Lancaster: England are in a good place
June 23, 2012
Danny Care shone for England © PA Photos
England could have won the game in the dying embers of the match but Owen Farrell failed to connect with the ball properly with the kick flying along the ground rather than towards the posts. But regardless of the eventual 2-0 score in the series, Lancaster was full of praise for his charges.
"We have mixed feelings in terms of the result," Lancaster said. "We are desperately disappointed not to have got the win. I was really pleased we improved our defensive performance from last week and I thought our mentality and mindset going into the game was strong - but we are disappointed not to have won, particularly having got into a position where we could have sneaked it.
"But credit to South Africa, they are a tough side to play at home, as everyone knows. On reflection for us, from the tour as a whole, there are a lot of positives we can take from it."
England are at the start of their journey under Lancaster and he was keen to emphasise this. "People have got short memories, I think," Lancaster told Sky Sports. "Take us back six months - we lost a huge amount of experience out of this England side. When you take out Jonny Wilkinson, Simon Shaw, Mike Tindall, Lewis Moody... it takes time to rebuild.
"They [South Africa] had over 500 caps in their side. We're a side just developing that experience. Don't get me wrong - we're gutted not to win the game. We wanted to win the game. We wanted to win the series. We didn't, but there are plenty of positives to take as well."
One particular positive was the performance of scrum-half Care on his return to the side at the Nelson Mandela Bay Stadium. The 25-year-old was dropped for the Six Nations earlier this year after a series of off-field incidents and has been made to wait for his recall.
Lancaster said: "We are in a fantastic position in this country in terms of the quality of nines we have got. We lose Ben Youngs, who had an outstanding second Test, then Danny Care starts the third Test and gets man of the match.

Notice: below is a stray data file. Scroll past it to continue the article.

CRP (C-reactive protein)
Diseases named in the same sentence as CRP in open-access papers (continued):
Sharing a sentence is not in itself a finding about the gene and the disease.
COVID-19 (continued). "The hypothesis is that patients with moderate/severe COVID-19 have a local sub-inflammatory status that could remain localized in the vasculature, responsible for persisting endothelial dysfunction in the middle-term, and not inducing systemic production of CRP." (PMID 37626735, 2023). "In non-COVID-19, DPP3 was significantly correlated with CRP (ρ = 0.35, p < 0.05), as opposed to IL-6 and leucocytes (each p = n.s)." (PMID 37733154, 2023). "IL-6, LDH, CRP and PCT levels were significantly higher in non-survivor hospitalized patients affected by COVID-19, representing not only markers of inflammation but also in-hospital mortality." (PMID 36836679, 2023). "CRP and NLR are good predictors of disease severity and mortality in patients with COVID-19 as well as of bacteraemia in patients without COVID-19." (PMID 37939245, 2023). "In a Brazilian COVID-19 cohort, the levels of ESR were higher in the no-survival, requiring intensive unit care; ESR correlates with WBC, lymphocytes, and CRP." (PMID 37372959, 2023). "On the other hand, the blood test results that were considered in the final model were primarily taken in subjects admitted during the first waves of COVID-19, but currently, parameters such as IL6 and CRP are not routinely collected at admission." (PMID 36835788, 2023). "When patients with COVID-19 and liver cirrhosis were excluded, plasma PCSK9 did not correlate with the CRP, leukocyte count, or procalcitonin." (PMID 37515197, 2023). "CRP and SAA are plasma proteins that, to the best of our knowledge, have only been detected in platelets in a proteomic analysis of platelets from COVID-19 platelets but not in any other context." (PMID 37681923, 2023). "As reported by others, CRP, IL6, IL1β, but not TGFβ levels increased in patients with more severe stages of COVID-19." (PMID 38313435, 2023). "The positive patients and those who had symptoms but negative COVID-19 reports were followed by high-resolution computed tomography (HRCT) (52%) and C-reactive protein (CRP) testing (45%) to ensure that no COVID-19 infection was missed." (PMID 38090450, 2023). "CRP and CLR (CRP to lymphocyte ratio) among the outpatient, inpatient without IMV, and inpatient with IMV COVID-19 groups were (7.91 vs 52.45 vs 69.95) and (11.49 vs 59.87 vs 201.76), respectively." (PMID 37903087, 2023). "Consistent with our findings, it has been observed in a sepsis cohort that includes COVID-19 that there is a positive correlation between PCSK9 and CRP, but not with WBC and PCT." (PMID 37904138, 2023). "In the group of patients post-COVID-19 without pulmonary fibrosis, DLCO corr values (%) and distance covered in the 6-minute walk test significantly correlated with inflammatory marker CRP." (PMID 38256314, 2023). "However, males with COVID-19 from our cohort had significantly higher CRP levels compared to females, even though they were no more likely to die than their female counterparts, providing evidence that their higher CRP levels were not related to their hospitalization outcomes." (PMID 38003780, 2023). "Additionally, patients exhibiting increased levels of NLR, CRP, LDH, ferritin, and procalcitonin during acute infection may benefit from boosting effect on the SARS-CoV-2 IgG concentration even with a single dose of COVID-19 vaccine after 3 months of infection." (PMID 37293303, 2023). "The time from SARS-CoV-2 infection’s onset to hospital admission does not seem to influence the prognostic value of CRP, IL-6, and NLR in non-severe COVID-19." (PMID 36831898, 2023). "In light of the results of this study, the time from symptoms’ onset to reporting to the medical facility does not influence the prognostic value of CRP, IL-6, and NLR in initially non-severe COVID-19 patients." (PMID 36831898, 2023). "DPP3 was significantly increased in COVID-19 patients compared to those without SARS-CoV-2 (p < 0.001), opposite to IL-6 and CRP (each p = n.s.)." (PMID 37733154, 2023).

"That is not counting Lee Dickson who, throughout the Six Nations and this tour, has pushed both and could be considered unlucky not to start. I'm delighted with the strength in depth and really pleased for Danny. He has made his mark back on the international stage. It was his 33rd cap but it felt like his first again."
South Africa coach Heyneke Meyer felt England had played the better rugby and he praised Lancaster's men. "All credit to England, I thought they adapted much better than us to the conditions," Meyer said. "They kicked it behind us one or two times and defended for their lives.
"It is no use making excuses. They had a great game and we didn't adapt well. These guys needs to learn, a lot of these guys haven't played in these conditions at Test level.
"It was a great performance by England. I thought they were better on the night."
South Africa fly-half Morne Steyn struggled from the tee but Meyer backed his man to recover and re-find his best form before the Rugby Championship. "Morne is a worrier. He knows he is not playing at his best. In the last two games I feel he has played well but his kicking is not there. He has got high standards but I know Morne and he will be back."
Dylan Hartley was England's skipper on the day and he is already looking ahead to the November Tests. "It's been a tough tour. It's been a good three weeks," Hartley said. "We've grafted hard, just haven't played for the full 80 minutes.
"Today we strung together a full 80 minutes. Defence was good, ball-retention was good - we just didn't come away with the result. It was a tough Test, as always. In the last two games we've learned when the green machine gets going they're hard to stop. We took a bit of pride today in two-man tackles, getting it off the line, stopping their momentum. A draw's a draw. We'll take it and look forward to playing the boys again in November in England."
Flanker James Haskell revealed the renewed sense of team spirit had been a big factor in the squad's approach. He said: "I spoke to the guys before the game and it's something Stuart's instilled in us. The shirt - you've got it for a very short time and I think we're sick of losing in the white shirt.
"The squad's come on really well. It would have been good to get a win. Unfortunately, I just don't think we were good enough in attack. We just didn't get enough calls going our way in the breakdown battle."
© ESPN Sports Media Ltd.
"If England flounder in the next World Cup the knives will be out - six-year contract or not." Tom Hamilton on the new contract for the England coaches
With the deadline for World Cup ticket applications now over, Tom May outlines his hopes, gripes and wishes for next year's global gathering
Floundering Leicester, exquisite Exeter and two old England players tearing up trees - it's the Monday Maul
The latest Week in Pictures takes in the Rugby Championship and all the domestic action from the northern hemisphere